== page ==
Oh and not to mention, I’ll drive my husband crazy with my long list of to do’s because I wasn’t able to say no. (Side note: it’s funny how we want to blame our husbands for not being able to keep up with us, yet we’re the ones exhausting ourselves and going crazy with our extensive list of tasks. They weren’t asking for this; we did this to ourselves, ladies.) At the end of the day we must learn to distinguish what our motives and intentions are when we say yes. Is it to impress others or to impress God? Is it to get accolade or to serve God and others? Also, are we prioritizing the things God has called us to make first? Like our spouses, our family, and our alone time with God. We should ask ourselves, “Is this ‘The Best Yes’ I can give my friend, is this answer a genuine ‘yes’, or am I overcommitting and giving them a yes disguised as a no?”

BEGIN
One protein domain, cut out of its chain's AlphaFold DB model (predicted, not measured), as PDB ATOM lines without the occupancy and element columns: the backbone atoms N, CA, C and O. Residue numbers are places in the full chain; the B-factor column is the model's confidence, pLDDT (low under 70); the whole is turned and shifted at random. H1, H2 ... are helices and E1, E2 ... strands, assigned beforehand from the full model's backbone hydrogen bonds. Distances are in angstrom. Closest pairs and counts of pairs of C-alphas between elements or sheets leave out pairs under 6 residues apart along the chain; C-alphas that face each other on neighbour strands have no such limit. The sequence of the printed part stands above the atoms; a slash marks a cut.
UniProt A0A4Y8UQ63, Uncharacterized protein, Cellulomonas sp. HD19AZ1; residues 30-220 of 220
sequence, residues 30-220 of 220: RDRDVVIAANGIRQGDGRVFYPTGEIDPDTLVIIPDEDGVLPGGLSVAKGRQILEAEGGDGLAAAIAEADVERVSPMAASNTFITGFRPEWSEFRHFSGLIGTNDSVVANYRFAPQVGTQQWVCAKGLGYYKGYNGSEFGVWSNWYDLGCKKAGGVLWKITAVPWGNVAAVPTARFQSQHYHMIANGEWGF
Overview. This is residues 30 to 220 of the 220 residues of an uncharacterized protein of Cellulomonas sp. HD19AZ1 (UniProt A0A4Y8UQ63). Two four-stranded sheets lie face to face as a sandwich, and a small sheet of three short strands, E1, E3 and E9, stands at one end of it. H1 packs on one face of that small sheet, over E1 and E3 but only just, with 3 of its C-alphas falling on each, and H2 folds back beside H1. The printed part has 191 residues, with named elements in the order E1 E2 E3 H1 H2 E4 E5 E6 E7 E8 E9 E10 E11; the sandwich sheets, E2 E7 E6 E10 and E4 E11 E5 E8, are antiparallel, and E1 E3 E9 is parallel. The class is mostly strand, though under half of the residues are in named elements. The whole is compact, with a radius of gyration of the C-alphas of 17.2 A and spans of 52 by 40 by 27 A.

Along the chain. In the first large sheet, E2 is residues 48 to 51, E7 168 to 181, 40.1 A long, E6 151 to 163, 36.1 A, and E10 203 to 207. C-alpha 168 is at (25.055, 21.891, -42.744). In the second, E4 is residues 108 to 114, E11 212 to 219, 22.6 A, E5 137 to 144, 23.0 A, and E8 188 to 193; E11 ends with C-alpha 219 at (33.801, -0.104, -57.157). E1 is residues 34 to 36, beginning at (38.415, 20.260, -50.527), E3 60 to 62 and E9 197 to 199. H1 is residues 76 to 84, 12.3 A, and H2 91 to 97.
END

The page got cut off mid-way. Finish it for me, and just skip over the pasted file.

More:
By declaring God’s truth that says, “I am accepted, I am loved, I am enough”, I am overcoming the need to please people. Discovering what God says in His word about me and what He has called me to do as His follower, helps me keep my motives and true intentions in check. Also, by implementing practical steps like giving myself time to think of my response (yes or no), having a max amount of projects I allow myself to take on, or asking my husband for his opinion before making a decision, I am overcoming my need to please.

How are you learning to overcome people pleasing?


New York Times Bestselling author Lysa TerKeurst has written a new book about finding your Best Yes. Many call this book “inspiring” and “fabulous.”  I call it a game-changer.  You can grab a copy at http://goo.gl/ZFUZbD